Montague Brown"What we hope for, we are also willing to work for. If we hope to find someone to love, we try to make ourselves lovable by loving. We hope to be more just, generous, and forgiving, and so we work to be better human beings. We hope for peace on earth and try, in our own small ways, to make such peace a reality.”
– Montague Brown  

Just for Today: Daily Meditations for Recovering Addicts
"Gradually, as we become more God-centered than self-centered, our despair turns to hope." – Just for Today: Daily Meditations for Recovering Addicts   

PTP123"So long as we cling to any hope that we can drink normally or that there is an alternative answer to our drinking problem, we will not surrender. Here too, the AA message is paradoxical: hope is born out of our admission of hopelessness." – PTP123   

PTP4"It is in the process of climbing out of what is almost always a deep and a dark pit that the alcoholic regains hope and becomes receptive to the long-term spiritual solution." – PTP4  

Practice These: Hope - William C. Mattison
Practice These: Faith - LBB

For more PTP123 passages on hope, see pp. 76, 134, 138, 139, 154, 179, 210. For more PTP123 passages on hope, see pp. 76, 134, 138, 139, 154, 179, 210. For more PTP4, see pp. 18, 74, 134, 180, 188, 208, 242, 264, 286, 300, 303, 399, 406, 428; as emotion, 405; as theological virtue, 8, 381, 396; vs. hopelessness, 18, 228, 178, 398, 404. For more Big Book and 12&12 passages, click on 164andmore.com and search hope and its cognates. On this site, see Sharing Experience, Strength & Hope, in Reflections.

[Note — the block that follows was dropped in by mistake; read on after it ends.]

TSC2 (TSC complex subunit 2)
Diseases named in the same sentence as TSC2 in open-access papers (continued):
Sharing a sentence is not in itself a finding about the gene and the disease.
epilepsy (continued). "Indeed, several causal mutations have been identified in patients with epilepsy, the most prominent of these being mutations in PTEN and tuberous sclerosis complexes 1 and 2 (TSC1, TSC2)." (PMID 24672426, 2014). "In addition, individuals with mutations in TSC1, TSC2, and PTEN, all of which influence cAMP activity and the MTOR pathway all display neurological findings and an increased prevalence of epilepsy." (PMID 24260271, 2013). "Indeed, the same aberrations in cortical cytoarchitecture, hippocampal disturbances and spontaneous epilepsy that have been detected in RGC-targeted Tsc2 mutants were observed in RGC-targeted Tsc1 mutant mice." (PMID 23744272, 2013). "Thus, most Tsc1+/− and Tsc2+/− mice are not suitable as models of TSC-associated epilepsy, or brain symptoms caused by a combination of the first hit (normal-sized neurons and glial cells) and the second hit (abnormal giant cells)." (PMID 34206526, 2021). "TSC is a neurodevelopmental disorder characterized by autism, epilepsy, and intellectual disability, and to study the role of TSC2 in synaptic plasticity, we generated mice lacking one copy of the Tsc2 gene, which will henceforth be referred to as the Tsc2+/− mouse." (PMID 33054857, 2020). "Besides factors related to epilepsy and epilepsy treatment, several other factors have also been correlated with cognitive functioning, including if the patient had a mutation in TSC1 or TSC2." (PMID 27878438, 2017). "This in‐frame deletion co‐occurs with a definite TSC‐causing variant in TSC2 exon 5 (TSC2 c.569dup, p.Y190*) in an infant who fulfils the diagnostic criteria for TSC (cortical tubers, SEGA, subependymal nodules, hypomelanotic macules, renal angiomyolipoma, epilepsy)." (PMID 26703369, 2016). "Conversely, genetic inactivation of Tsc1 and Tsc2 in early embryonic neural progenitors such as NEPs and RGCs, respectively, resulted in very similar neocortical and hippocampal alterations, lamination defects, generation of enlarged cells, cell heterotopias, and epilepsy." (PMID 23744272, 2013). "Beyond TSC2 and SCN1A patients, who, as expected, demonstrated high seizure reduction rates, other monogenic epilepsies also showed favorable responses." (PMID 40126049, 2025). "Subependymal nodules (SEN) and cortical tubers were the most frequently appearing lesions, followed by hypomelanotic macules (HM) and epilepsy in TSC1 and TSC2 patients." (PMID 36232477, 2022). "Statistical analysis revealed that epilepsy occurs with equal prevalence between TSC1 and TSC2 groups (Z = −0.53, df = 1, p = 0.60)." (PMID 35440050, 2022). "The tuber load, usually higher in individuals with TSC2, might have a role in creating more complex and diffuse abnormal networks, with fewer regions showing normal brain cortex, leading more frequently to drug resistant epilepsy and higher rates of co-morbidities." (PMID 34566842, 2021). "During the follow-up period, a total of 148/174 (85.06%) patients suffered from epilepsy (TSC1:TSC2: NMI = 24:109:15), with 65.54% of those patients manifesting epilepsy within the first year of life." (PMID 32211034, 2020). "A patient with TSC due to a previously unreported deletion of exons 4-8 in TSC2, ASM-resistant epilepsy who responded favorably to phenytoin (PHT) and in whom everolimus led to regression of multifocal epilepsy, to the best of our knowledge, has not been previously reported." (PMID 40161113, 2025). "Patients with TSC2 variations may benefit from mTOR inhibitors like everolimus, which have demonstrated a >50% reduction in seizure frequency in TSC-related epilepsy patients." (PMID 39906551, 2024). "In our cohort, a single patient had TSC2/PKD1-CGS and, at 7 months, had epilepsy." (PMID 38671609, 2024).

Additional Resources

  1. Meditation for 04/29 in Twenty-Four Hours a Day
  2. Meditation for 06/04 in Al-Anon's Courage to Change
  3. “Hope,” chapter in Spiritual Emotions: A Psychology of Christian Virtues, by Robert C. Roberts. Includes helpful sections on relationship between hope and optimism and suffering and hope
  4. "Hope," chapter by William C. Mattison III in Being Good: Christian Virtues for Everyday Life, Michael W. Austin and R. Douglas Geivett, Editors
  5. “The Virtue of Hope: Eternity in This Life and the Next,” chapter in Introducing Moral Theology: True Happiness and the Virtues, by William C. Mattison III 
  6. "Hope/Wish," in The One-Minute Philosopher, by Montague Brown. Makes useful distinction between hoping and wishing
  7. "Hope," in Character Strengths and Virtues: A Handbook and Classification, Christopher Peterson and Martin Seligman, Editors. Secular psychology view